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There's not much else to say about Tork: Prehistoric Punk except that it's smooth, I enjoyed playing it very much, and I would definitely recommend it to anyone craving some upper middle-class platforming. It won't set the world on fire, but if it had hit the Xbox way back when it was announced a few years ago, it would have had a much better chance of making a name for itself. There's no shame at all in putting out a solid effort like this. The only "bad" thing that could be said about it is that it's not revolutionary. Even so, this bargain-priced horned kid ended up being worth every penny.
If my son wouldn't have had such a good time playing it with me then I might have scored it lower, but since it was a game for little ones, I only felt that I needed to get his qualified, expert opinion. So I asked him as I wrote this very review, and he said "I like it Dad." So it gets the full approval of my son. And so I'll end this review the same way I started it. And that my dear friends, is why this game is perfect for the younger set.
Tork lacks attitude, making him a Prehistoric Pushover. With the tedious gameplay, it’s sure to frustrate any age group that attempts to have some fun with it. The $20 price tag may entice some to pick it up, and if you’re in desperate need of a plat-former, then go ahead, it may provide some fun, but the game is a below average generic prod-uct. There’s nothing new that we haven’t seen many times before and done better. If you’re looking for a game that so far seems to be like nothing else, then it’s probably best to just wait a couple months for Psychonauts.
Tork is just a kid and while he may be prehistoric, he's hardly punk. If Tork had a little attitude, it might actually have been better, but the title is misleading. This caveboy is far from punk. In fact, he looks more like a cuddly toy than anything else. Tork isn't particularly inventive, doesn't have personality, and probably is worth a rental over a purchase. Those who like platformers can find some enjoyment here, but Tork is hardly at the top of its genre.
What it all boils down to is fun factor and the lack of ingenuity in Tork’s gameplay. The game’s fall from grace is now complete and what we’re left with is a mediocre title with uninteresting characters that could have been something special. Sadly we’ve got a game that’s fun towards the end but with a beginning that will have you throwing back sugar pills just to keep your blood pressure up.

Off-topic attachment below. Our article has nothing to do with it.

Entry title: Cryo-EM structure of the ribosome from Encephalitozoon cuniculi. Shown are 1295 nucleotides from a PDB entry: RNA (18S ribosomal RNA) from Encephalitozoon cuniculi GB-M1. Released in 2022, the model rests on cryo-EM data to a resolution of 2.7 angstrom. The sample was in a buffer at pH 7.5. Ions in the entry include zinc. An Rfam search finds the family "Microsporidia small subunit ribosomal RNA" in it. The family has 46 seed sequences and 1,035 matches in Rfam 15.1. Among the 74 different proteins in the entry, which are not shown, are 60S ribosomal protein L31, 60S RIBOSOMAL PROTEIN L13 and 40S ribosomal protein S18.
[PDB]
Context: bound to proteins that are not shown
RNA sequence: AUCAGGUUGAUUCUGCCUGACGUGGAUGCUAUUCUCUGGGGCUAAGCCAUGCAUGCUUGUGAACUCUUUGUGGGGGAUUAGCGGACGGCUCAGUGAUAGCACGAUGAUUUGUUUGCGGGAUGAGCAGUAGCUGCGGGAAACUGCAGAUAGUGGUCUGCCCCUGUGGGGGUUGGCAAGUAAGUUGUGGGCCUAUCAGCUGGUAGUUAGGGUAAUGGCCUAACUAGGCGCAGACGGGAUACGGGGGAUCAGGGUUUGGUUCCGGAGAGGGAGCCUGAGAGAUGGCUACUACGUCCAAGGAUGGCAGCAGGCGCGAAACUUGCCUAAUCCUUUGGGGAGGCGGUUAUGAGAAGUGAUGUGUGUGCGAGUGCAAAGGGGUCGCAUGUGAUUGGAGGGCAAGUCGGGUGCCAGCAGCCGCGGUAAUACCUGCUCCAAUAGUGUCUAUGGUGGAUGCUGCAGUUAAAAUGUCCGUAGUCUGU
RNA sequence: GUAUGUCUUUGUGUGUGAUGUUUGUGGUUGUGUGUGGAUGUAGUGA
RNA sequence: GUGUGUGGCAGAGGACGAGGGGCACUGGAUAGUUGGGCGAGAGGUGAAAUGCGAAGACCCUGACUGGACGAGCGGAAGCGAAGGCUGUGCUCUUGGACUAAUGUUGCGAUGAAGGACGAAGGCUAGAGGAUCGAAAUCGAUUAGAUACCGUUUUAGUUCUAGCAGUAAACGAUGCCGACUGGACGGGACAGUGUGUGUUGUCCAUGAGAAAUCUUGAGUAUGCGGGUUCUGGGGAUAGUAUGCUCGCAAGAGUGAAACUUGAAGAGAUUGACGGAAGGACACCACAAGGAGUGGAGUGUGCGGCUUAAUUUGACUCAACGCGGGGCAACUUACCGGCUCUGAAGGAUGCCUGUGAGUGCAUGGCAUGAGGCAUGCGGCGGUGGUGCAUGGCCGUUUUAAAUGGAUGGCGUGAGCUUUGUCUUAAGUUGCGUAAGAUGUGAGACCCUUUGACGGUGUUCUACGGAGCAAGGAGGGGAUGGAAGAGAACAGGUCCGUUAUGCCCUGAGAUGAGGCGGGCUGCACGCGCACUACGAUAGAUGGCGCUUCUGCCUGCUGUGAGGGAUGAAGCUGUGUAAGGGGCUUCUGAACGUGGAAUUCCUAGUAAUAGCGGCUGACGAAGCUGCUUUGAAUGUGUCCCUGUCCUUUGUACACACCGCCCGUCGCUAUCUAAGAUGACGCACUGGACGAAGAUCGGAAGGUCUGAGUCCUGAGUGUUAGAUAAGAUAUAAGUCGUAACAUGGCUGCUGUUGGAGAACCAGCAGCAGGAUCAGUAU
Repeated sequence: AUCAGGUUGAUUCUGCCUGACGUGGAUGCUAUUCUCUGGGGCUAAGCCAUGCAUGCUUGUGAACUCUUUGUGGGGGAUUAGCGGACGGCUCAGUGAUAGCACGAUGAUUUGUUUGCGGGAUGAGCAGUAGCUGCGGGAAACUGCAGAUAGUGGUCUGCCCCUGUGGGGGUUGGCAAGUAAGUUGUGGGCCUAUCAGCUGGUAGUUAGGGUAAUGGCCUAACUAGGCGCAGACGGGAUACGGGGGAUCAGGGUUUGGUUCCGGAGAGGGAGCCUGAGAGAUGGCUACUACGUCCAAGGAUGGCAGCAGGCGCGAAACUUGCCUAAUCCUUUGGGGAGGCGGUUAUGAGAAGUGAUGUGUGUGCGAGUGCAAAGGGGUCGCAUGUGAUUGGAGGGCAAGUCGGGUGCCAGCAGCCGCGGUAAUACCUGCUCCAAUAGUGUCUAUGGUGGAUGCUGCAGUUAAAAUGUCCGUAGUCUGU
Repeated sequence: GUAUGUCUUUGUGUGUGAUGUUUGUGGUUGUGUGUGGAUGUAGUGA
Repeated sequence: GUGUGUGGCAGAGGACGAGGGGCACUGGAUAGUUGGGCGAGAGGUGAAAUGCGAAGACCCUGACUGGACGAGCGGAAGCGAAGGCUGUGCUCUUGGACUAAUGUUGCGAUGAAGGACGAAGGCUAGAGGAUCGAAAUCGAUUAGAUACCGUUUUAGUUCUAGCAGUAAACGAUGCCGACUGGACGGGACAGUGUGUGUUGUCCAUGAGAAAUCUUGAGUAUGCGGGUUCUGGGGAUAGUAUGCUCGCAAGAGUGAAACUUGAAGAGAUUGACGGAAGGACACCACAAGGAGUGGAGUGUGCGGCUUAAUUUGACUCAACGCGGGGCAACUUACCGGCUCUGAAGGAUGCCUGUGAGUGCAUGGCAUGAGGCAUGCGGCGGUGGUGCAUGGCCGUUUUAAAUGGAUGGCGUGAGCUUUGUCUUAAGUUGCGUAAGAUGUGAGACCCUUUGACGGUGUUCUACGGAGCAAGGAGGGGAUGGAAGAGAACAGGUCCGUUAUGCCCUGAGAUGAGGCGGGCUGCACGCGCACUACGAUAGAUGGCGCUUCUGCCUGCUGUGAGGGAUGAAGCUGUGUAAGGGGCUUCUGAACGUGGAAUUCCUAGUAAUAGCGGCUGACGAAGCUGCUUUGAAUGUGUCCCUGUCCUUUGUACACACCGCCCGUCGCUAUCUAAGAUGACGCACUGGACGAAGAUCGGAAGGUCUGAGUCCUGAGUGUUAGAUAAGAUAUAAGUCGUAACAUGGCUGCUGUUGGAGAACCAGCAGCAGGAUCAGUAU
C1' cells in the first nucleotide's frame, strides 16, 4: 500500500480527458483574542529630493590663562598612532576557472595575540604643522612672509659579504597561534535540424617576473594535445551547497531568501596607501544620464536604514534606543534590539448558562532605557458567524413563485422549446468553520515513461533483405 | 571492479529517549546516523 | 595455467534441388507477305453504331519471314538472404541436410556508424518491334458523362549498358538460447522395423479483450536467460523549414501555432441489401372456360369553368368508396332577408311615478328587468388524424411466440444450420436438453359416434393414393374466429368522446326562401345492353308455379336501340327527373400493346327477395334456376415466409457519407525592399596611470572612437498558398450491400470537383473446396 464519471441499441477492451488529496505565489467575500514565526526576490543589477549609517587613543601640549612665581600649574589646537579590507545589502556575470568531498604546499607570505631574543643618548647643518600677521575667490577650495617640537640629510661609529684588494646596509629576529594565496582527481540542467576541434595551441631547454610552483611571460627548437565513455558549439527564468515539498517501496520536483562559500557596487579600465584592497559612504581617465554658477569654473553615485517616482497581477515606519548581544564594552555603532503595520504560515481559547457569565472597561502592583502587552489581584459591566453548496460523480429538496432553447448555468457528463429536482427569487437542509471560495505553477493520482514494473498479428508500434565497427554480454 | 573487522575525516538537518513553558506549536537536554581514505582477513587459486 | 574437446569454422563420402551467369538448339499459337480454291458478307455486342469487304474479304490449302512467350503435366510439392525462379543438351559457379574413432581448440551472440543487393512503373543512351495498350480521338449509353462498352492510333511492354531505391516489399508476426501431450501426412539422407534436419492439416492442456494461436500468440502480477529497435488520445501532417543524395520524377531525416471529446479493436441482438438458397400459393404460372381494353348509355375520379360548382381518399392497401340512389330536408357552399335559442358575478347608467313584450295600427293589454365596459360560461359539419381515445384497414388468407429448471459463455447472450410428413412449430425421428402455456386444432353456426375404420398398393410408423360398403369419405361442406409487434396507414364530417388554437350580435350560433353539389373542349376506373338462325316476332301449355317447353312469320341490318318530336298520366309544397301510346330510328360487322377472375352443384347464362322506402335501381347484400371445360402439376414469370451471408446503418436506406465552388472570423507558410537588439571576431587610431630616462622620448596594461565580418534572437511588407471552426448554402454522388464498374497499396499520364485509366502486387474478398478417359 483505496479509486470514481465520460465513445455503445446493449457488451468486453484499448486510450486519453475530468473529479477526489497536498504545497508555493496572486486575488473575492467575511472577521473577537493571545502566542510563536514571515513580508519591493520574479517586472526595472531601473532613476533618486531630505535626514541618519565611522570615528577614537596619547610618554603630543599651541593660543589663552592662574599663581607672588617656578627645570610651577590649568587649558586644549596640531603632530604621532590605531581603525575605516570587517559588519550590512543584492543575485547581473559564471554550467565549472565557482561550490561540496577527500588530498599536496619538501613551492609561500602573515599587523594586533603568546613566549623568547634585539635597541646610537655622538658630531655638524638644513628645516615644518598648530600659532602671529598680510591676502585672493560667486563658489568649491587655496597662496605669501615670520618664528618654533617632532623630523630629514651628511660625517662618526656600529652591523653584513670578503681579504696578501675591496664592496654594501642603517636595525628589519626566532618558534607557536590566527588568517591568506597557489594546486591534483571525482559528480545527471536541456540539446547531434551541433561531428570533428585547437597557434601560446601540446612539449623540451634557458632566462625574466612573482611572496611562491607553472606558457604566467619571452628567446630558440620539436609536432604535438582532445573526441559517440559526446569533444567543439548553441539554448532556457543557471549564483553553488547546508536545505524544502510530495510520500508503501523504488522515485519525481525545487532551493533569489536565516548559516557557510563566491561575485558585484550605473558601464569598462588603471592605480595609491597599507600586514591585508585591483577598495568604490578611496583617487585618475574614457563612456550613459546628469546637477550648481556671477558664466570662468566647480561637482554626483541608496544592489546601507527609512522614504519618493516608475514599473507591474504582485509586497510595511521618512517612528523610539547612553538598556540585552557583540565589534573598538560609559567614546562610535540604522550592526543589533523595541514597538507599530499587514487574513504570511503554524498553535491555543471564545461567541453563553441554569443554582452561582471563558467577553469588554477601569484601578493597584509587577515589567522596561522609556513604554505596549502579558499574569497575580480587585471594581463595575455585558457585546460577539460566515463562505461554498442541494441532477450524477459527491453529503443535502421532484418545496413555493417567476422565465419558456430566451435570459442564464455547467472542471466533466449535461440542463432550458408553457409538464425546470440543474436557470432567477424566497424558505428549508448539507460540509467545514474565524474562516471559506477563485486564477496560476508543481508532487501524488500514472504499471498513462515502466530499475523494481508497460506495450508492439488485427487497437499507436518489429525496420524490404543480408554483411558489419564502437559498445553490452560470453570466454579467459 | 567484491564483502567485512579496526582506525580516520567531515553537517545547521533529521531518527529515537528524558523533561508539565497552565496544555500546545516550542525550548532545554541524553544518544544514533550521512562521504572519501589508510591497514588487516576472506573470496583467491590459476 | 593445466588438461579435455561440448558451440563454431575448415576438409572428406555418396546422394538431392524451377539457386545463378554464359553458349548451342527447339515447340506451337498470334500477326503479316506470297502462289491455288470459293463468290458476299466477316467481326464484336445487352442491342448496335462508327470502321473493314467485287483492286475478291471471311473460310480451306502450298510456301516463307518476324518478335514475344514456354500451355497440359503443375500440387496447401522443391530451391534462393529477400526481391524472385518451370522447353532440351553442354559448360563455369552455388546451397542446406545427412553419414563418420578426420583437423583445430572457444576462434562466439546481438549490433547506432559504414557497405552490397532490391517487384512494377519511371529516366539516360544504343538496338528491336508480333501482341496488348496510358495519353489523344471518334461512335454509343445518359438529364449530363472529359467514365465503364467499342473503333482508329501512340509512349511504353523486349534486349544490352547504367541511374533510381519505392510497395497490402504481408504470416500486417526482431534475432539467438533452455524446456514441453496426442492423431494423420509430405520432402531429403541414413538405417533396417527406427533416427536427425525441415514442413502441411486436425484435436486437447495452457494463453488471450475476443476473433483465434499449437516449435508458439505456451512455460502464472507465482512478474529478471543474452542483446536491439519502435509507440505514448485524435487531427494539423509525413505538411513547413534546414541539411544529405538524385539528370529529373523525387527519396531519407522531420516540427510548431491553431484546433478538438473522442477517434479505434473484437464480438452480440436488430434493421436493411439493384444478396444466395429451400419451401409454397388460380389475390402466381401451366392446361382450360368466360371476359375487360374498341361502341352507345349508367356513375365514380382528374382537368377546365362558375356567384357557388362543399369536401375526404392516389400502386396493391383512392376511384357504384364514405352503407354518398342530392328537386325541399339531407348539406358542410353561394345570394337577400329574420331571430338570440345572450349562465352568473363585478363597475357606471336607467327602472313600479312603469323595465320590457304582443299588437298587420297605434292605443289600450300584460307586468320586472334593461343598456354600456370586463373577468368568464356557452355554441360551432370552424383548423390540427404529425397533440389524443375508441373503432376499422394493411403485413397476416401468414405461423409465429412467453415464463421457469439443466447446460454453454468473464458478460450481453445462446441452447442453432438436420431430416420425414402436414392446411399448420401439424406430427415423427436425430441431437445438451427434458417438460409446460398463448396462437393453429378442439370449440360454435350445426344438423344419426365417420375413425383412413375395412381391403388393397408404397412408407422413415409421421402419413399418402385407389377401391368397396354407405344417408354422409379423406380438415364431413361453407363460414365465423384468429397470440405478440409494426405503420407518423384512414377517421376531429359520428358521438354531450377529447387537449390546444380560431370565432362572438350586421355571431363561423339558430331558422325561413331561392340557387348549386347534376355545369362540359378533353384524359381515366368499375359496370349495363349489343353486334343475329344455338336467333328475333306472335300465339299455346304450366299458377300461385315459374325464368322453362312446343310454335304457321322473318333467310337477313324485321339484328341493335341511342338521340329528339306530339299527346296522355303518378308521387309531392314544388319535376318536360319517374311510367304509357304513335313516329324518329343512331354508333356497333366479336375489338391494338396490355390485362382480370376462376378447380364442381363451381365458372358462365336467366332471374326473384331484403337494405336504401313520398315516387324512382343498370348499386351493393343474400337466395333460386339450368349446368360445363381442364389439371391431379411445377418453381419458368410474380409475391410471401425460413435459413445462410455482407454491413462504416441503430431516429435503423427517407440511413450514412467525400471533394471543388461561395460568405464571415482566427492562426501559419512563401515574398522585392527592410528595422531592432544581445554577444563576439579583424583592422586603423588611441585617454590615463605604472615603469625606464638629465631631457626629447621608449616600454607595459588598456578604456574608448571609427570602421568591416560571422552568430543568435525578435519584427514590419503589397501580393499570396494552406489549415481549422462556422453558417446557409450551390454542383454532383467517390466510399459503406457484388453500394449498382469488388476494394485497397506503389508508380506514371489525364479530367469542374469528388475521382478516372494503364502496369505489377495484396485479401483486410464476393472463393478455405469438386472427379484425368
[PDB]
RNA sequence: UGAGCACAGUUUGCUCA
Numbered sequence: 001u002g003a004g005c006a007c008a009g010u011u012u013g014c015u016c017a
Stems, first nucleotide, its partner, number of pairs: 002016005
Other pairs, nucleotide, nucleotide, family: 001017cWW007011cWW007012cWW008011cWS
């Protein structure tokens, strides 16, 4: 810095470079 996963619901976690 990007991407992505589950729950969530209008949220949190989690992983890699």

Hopefully, platformer fans haven't been holding their collective breath since this game's announcement in 2002. There hasn't been any reason for asphyxiation, because some great platforming experiences have already been released, in the form of Ratchet and Clank, Jak and Daxter, Sly Cooper, and Prince of Persia, to name a few. Then again, three of those franchises are only on PS2, so Xbox-only platformer fans' choices are limited (if you're a huge platformer fan and only have an Xbox, you have the wrong system). Tork is a great game for younger kids, with its easy gameplay and difficulty, but for more seasoned gamers, save the $20, unless you're absolutely dying for a new Xbox platformer experience.
Game Informer Magazine
Here's my theory about Tork: Space aliens, hoping to assimilate themselves into humans culture, posed as video game developers. Of course, not wanting to seem strange, they studied games and attempted to emulate what they saw. The result is Tork, which is a virtual compendium of platforming conventions, almost to a bizarre (otherworldly, perhaps?) degree.
Unless you feel some strange attraction to Tork himself, look elsewhere for your gaming needs.
While you could explain away some of Tork's shortcomings because of its budget-minded price, the bar for budget gaming seems to be on the rise, and rushed, uninspired games like Tork aren't worth your time, regardless of how much they actually cost. While the game isn't aggressively broken or anything, that's hardly a compelling reason to play through Tork: Prehistoric Punk.
In the end, Tork is a flawed and problematic game that will stand out as such with a mature audience, but might not show up on the glitch radar of a younger player. If you consider yourself part of the latter demographic, add 2 points to the final score for an appropriate rating. If not, there are probably better things you could be doing than playing Tork: Prehistoric Punk.
There is no single thing terribly wrong with Tork, other than the fact that it's extremely vanilla, uncreative, and by-the-book. I suspect that a younger player might find it more engaging than I, simply because it wouldn't seem so stale to them. But if you've played any better 3D platformers, and you likely have, Tork: Prehistoric Punk is probably not worth your 20 bucks. Oddly enough, I got more entertainment out of imagining what the game would be like in the long run-up to its release than actually playing it. If that's not a textbook case of blandness, what is?